"...the Imagination (or love, or sympathy, or any other sentiment) induces knowledge, and knowledge of an 'object' which is proper to it..."
Henry Corbin (1903-1978) was a scholar, philosopher and theologian. He was a champion of the transformative power of the Imagination and of the transcendent reality of the individual in a world threatened by totalitarianisms of all kinds. One of the 20th century’s most prolific scholars of Islamic mysticism, Corbin was Professor of Islam & Islamic Philosophy at the Sorbonne in Paris and at the University of Teheran. He was a major figure at the Eranos Conferences in Switzerland. He introduced the concept of the mundus imaginalis into contemporary thought. His work has provided a foundation for archetypal psychology as developed by James Hillman and influenced countless poets and artists worldwide. But Corbin’s central project was to provide a framework for understanding the unity of the religions of the Book: Judaism, Christianity and Islam. His great work Alone with the Alone: Creative Imagination in the Sufism of Ibn ‘Arabi is a classic initiatory text of visionary spirituality that transcends the tragic divisions among the three great monotheisms. Corbin’s life was devoted to the struggle to free the religious imagination from fundamentalisms of every kind. His work marks a watershed in our understanding of the religions of the West and makes a profound contribution to the study of the place of the imagination in human life.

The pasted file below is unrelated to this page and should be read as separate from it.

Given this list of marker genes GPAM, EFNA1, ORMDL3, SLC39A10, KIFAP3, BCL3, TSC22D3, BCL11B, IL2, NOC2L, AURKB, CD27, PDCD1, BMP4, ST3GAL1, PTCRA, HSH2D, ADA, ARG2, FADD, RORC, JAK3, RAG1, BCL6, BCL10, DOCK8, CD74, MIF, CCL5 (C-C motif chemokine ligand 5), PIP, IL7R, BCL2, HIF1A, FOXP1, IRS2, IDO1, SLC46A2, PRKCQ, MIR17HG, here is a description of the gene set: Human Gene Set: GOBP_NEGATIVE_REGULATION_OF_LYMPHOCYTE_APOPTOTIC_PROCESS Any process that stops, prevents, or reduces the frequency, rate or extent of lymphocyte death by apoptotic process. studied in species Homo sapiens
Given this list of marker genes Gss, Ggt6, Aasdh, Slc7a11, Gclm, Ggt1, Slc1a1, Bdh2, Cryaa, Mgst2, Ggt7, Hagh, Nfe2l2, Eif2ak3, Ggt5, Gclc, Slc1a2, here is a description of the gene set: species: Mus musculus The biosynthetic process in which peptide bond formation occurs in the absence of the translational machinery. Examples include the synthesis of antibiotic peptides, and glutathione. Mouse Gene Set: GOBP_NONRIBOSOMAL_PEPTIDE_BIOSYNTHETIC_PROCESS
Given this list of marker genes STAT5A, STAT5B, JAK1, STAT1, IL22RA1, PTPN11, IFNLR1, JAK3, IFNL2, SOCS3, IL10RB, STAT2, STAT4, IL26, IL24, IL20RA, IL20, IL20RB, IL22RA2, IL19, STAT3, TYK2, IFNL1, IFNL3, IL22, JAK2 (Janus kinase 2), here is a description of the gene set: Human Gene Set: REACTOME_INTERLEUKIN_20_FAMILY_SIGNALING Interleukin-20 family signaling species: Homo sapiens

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Monday, August 30, 2010

Ralph Maud on Olson's "Kingfishers" & Corbin

Ralph Maud has again pointed out Corbin's influence on Charles Olson. In the Epilogue to What Does Not Change: The Significance of Charles Olson's "The Kingfishers" (London: Associated University Presses, 1998) he draws attention to a poem dated 11 February 1966 (pp. 501-2 in The Maximus Poems, ed. Butterick, 1983). As he has pointed out before, the story of the Guardians and the Noble Scribes in Corbin's Avicenna book (p. 148 and elsewhere) had considerable importance for Olson. Maud's comments are on pages 130-1 and I offer those pages below. The relevant paragraphs begin "In his twenty-first year as a poet..."
Ralph Maud - What Does Not Change, Pp 130-1.

1 comment:

  1. Tom, your postings continue to be invaluable. Many thanks.